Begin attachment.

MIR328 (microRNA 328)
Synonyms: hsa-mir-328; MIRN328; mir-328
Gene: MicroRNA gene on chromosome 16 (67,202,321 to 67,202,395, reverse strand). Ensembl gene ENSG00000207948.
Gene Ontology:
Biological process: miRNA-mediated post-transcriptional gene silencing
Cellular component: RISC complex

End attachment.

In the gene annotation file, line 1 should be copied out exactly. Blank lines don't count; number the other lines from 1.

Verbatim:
MIR328 (microRNA 328)